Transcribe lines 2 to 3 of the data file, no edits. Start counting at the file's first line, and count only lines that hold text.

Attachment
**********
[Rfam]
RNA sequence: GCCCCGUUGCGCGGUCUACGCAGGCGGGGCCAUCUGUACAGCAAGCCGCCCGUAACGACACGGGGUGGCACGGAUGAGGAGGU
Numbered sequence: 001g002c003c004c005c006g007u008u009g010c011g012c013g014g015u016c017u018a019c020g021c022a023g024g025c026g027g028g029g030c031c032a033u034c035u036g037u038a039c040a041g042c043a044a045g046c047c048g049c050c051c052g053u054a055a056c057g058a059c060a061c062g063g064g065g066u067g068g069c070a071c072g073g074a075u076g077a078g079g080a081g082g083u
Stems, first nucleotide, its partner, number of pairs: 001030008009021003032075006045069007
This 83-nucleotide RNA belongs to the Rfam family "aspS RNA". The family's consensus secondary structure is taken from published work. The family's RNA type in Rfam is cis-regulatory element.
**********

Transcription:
RNA sequence: GCCCCGUUGCGCGGUCUACGCAGGCGGGGCCAUCUGUACAGCAAGCCGCCCGUAACGACACGGGGUGGCACGGAUGAGGAGGU
Numbered sequence: 001g002c003c004c005c006g007u008u009g010c011g012c013g014g015u016c017u018a019c020g021c022a023g024g025c026g027g028g029g030c031c032a033u034c035u036g037u038a039c040a041g042c043a044a045g046c047c048g049c050c051c052g053u054a055a056c057g058a059c060a061c062g063g064g065g066u067g068g069c070a071c072g073g074a075u076g077a078g079g080a081g082g083u